December 23, 2023

Opinion: The future of 75-plus years of UK pipe band activity stands in the balance

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Contributed by Scott Currie

Three p.m. on the last business day before Christmas is the ideal time for anyone dumping bad news, or even worse, no news at all if the December 22nd CYA Facebook post from the RSPBA’s Board of Directors is anything by which to judge.

Not only is the timing frustrating, but it’s made worse by no individual putting their name to accept responsibility for it. It’s not like we haven’t been here before; the same tactic was deployed this time last year.

Cutting through the repeatedly regurgitated razzamatazz in recent announcements of purported tireless hard work on the part of its directors, the Royal Scottish Pipe Band Association is, in its current hands and situation, in the most perilous crisis in its history that could ultimately result in its demise.

This is a chilling prospect that wasn’t on any piper or drummer’s wish list this Christmas, yet we are forced to watch it play out in real-time in a manner so farcical that even Chevy Chase in National Lampoon’s Christmas Vacation couldn’t possibly aspire to. It’s such a pitiful sight to behold from what was once the paragon of pipe band activity, but it’s also become so tiresome and demoralizing for the thousands of pipers and drummers who are perpetually receiving ever diminishing returns for their efforts, yet held to their bands settling membership dues without any concessions.

Over the last four to five years, everything possible to erode has been eroded: finances, transparency, events, goodwill, time, patience and, most importantly, trust.

Anyone with business acumen understands that operating an exclusive all-your-eggs-in-one-basket approach to your revenue stream is a certain one-way ticket to disaster.

At this stage, all that they seem capable of delivering is hope in the form of things possibly getting better if the very people who broke the organization can buy enough time to fix it by appeasing the increasingly dissatisfied masses by publishing enough vacuous holding statements to reach the next AGM unscathed. It’s stuck on a constant dysfunctional cycle of rinse and repeat.

Contrary to the Chairman’s own recently asserted belief that the local authority funding model is, in his words, “not fit for purpose,” it is apparent that it is the RSPBA’s own funding model and poor leadership that aren’t equipped. Anyone with business acumen understands that operating an exclusive all-your-eggs-in-one-basket approach to your revenue stream is a certain one-way ticket to disaster.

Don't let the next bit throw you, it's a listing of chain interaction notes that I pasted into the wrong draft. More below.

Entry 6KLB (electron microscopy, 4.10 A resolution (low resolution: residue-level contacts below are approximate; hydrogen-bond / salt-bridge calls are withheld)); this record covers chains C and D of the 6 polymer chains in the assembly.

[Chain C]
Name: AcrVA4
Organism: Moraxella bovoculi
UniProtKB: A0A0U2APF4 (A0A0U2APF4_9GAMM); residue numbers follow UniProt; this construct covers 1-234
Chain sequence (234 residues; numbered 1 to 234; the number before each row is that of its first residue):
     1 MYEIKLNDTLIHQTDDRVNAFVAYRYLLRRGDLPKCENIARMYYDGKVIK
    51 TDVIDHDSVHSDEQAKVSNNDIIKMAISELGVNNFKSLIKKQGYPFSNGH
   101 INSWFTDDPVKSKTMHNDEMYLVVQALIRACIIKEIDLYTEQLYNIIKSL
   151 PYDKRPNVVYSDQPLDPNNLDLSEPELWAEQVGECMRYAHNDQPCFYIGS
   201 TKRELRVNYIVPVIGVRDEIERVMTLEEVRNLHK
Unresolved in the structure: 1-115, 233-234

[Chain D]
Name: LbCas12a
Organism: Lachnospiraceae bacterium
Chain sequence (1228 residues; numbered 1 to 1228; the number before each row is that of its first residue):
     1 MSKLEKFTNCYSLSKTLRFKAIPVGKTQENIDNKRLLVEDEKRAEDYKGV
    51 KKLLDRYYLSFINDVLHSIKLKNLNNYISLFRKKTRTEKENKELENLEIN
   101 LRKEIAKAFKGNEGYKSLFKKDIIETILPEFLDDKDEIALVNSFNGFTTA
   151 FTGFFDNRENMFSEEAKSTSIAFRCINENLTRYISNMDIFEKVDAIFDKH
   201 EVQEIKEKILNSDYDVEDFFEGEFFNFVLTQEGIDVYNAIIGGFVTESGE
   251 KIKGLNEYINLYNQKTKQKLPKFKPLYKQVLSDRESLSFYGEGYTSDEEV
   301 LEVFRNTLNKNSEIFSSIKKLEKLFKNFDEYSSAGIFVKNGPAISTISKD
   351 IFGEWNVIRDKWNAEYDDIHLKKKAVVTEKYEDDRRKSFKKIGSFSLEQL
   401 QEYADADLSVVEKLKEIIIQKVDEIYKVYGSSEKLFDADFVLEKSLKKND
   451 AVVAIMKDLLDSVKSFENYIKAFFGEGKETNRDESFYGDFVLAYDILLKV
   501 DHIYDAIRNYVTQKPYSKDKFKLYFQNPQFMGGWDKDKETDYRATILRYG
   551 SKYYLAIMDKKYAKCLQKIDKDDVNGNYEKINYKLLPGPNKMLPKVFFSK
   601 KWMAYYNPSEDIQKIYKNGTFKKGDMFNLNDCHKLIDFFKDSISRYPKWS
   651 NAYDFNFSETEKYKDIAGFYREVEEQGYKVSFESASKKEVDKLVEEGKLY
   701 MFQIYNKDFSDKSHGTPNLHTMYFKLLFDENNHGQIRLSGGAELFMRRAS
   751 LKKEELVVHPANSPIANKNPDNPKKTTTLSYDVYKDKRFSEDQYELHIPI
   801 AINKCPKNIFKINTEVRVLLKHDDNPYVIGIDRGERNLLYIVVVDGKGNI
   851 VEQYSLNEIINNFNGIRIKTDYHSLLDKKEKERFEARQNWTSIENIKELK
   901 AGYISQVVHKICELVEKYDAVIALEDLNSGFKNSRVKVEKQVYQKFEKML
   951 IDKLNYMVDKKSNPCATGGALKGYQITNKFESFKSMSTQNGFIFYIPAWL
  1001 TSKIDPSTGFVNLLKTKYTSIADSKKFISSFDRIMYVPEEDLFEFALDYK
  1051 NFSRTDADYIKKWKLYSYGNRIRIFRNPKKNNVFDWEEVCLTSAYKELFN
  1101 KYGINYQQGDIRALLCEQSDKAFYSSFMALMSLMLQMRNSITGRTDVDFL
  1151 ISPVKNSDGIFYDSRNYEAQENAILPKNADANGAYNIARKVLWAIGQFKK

The only answer is diversification, and doing so after the fact is akin to closing the stable door after the horse has bolted. It’s astounding that this notion appears only to have become clear now that the local authority gravy train the association has so desperately clung to, despite losing a major championship last season, has firmly ground to a halt.

With that, the future of 75-plus years of UK pipe band activity now stands in the balance.

The pipe band movement, as we all know it, is facing unprecedented existential danger. This situation needs to end once and for all.

I would like to give the RSPBA a Christmas gift of something to contemplate over the Christmas and New Year period while pipers and drummers who depend on pipe band activity contemplate whether their lives’ work and, in some cases, their piping and drumming-related professions, have a future in the form a genuine earnest question that offers them a way out:

If, between now and the AGM, an alternative group of fit and proper professional people qualified to operate a charity of this nature can be assembled to form a board with a mandate that meets the approval of the members, in essence, but not exclusively; to operate competently, collaboratively and in complete transparency with charitable benevolence to the membership serving as its core priority, will each and everyone holding office put the players, adjudicators, stewards, employees, volunteers and the public at large ahead of your own interests, and honourably resign your posts en bloc and pledge never to pursue re-election for the common good of the Royal Scottish Pipe Band Association and the global pipe band community?

This is an opportunity for all to finally do the right thing and get out of their own and the members’ way. It would be the organization’s cleanest, quickest, least divisive, and least destructive path forward. I hope they will make the obvious decision in the best interests of not only themselves but the association and its members. They will be respected for recognizing their failures and standing aside.

For the love of all things holy, please give the members the greatest Christmas gift they could ever have this year, a capable leadership who can do the job by working competently and effectively, not “tirelessly.”

Merry Christmas to one and all, and wishing everyone concerned with pipe bands a bigger, better and brighter future next year and beyond.

Scott Currie has enjoyed a long competitive playing career with the bass sections of Grade 1 bands such as Shotts & Dykehead Caledonia and the Spirit of Scotland. He is a member of neither a band nor a pipe band association. He lives in Coatbridge, Scotland, and owns and runs Scott Currie Music, offering instruments and supplies to pipers, drummers and many other musicians. He is a frequent contributor to pipes|drums (see links below).

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